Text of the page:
Monday, January 17, 2011

Conference Tips, part 1

I get questions about conferences quite often, ranging from "which conference should I attend?" to "what do I do once I get there?" Since I attend as a speaker, not as an attendee, my perspective might be a bit skewed, fair warning.


You need to figure out a few things, like, what are your budget, time and travel constraints? Some conferences are one-day affairs, some last a couple of days or even a week. There might be one in your hometown, or you might prefer to spend some time away from home. Do you want a small, craft-oriented workshop type environment where you really get to work on your manuscript? OR do you want to attend large seminars where editors or agents give talks the whole time? 

Personally, I adore the craft-oriented small workshops like the Big Sur Children's Writer's Workshop that my agency puts on twice a year, or the Oregon Coast Children's Book Writer's Workshop. At these conferences, there is a low ratio of faculty (agents, editors or well-published writers) to attendees. That means everyone has a chance to get to know everyone else, if not in the workshops, then over meals. Faculty meets with authors in small groups or one-on-one and give feedback, and there is lots of quiet alone-time in a gorgeous location for the authors to actually write without the distractions of internet and TV. All this can really help writers figure out how to focus their stories and where to go with revisions. It seems like a short time, but I have to tell you, the changes that I've seen authors make to their work in just a few days can at times be quite shocking, and magical!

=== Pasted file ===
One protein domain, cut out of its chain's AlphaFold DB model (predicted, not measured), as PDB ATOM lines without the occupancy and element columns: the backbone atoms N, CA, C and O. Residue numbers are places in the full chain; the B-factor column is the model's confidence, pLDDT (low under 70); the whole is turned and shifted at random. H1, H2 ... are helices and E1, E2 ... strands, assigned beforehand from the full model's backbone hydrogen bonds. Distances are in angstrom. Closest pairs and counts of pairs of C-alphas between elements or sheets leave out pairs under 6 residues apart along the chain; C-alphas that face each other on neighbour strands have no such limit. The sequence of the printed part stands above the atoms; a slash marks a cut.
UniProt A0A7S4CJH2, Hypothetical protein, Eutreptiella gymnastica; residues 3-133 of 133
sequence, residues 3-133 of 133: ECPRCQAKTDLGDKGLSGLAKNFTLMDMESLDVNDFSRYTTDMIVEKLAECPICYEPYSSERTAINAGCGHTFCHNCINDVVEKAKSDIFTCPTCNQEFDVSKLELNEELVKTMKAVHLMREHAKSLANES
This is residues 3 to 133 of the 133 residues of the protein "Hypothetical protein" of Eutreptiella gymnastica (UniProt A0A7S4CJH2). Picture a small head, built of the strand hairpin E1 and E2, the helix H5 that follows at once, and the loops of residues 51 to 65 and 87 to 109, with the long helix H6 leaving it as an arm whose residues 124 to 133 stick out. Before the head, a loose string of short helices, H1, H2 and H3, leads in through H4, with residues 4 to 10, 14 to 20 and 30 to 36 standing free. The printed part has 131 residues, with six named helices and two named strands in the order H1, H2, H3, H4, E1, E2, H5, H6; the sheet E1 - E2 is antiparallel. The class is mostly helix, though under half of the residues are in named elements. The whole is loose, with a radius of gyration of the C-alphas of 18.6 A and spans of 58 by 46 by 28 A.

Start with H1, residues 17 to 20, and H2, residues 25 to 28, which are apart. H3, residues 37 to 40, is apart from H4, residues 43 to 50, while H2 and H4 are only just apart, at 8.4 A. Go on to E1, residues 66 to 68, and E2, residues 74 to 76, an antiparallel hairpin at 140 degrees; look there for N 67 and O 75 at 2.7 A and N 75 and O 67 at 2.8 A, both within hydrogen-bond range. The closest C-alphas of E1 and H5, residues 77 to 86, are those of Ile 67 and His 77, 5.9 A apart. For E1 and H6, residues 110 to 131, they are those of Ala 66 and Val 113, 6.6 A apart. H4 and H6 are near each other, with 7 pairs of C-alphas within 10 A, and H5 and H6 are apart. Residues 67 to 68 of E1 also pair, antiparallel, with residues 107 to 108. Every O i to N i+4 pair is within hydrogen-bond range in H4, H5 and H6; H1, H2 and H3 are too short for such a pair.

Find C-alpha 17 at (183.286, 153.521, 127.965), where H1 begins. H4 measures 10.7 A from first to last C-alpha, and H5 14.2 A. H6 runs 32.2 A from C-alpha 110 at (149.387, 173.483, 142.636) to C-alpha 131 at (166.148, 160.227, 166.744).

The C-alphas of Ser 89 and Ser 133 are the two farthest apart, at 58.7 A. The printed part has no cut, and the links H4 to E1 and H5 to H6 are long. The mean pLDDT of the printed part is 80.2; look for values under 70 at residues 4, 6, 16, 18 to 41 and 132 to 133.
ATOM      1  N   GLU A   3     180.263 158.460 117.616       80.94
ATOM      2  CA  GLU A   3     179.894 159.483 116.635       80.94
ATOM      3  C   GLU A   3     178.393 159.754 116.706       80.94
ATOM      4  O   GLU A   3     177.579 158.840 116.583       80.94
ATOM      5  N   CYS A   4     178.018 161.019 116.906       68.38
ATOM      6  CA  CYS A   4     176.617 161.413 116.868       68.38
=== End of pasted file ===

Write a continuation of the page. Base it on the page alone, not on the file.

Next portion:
That said, larger regional SCBWI conferences like NE-SCBWI or SCBWI National can be great fun, particularly if you have lots of friends in the region. Going to conferences like this, where there are big rooms full of writers listening to expert presentations and panels (and lots of fun times going on in the lobby after hours!) can be like one big invigorating party for writers and an opportunity to learn more about the business. And often, for a small fee, attendees can meet one-on-one with editors or agents as well. I feel like these conferences might be better for people that are good at schmoozing and "putting themselves out there" - if you aren't quite there yet, you might consider starting with a smaller one-day SCBWI event in your area.


First of all, RELAX. You don't NEED to do anything, or prove anything to anyone. Conferences should be fun, and you should learn something, and you should meet lots of great people, but everyone is nice. They aren't going to judge you or torture you. There shouldn't be anything scary about this experience. Especially at all-children's writers conferences... we all love children's books, after all!

Read the conference materials. Look up the editors and agents online, just to get an idea of where they work and what they are interested in. Send in material if you are supposed to send it in, and/or bring materials with you if you are asked to. (For example, if there will be workshops). Bring a copy of your query letter - why not? Somebody might ask. But DO NOT, FOR THE LOVE OF GOD, expect to hand your query or manuscript to an agent or editor at the conference. We don't want them there. We'll give you submission guidelines if we are interested in getting material, and you can email or send it after the show.

I suggest you go in with your ears open. Bring a notebook. Bring some business cards with your web address and email address to share with other writers (again, if you hand material to faculty it will likely get lost or thrown out.)

Dress neatly but comfortably. Wear comfy shoes. Stay hydrated. Don't drink too much booze, even if it is free, and don't stay up too late, no matter how much fun you're having. Talk to people. Yes, even scary agents. :-) Here are some more great conference tips from SCBWI-conference veteran Linda Joy Singleton.

Up next time: HOW DO I PITCH MY BOOK?